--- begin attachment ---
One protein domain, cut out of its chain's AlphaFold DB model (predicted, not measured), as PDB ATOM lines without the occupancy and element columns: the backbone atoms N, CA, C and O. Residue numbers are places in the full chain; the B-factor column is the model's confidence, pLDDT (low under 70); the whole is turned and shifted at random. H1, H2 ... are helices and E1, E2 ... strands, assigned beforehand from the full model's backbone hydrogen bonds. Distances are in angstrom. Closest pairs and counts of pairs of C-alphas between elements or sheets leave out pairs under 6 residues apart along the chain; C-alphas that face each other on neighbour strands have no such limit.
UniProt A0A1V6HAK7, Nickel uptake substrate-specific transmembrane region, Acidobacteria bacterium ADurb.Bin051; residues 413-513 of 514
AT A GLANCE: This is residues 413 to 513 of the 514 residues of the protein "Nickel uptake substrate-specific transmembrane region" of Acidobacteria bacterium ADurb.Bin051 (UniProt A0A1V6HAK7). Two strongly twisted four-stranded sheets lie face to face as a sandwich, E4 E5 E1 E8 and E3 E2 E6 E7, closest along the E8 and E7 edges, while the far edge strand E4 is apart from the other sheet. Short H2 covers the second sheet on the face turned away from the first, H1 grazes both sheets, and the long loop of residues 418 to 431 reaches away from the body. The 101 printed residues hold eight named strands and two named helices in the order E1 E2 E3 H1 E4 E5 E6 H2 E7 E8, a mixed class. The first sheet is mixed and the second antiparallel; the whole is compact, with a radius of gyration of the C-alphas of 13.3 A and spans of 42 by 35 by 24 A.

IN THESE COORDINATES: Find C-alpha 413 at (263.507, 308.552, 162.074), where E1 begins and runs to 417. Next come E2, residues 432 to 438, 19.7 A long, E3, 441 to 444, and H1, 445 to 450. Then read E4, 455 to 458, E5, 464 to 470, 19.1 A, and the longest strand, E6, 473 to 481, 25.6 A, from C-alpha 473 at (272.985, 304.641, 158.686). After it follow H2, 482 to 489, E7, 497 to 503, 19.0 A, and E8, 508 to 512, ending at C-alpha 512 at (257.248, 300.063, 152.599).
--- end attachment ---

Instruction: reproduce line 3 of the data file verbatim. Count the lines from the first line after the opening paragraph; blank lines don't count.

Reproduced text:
IN THESE COORDINATES: Find C-alpha 413 at (263.507, 308.552, 162.074), where E1 begins and runs to 417. Next come E2, residues 432 to 438, 19.7 A long, E3, 441 to 444, and H1, 445 to 450. Then read E4, 455 to 458, E5, 464 to 470, 19.1 A, and the longest strand, E6, 473 to 481, 25.6 A, from C-alpha 473 at (272.985, 304.641, 158.686). After it follow H2, 482 to 489, E7, 497 to 503, 19.0 A, and E8, 508 to 512, ending at C-alpha 512 at (257.248, 300.063, 152.599).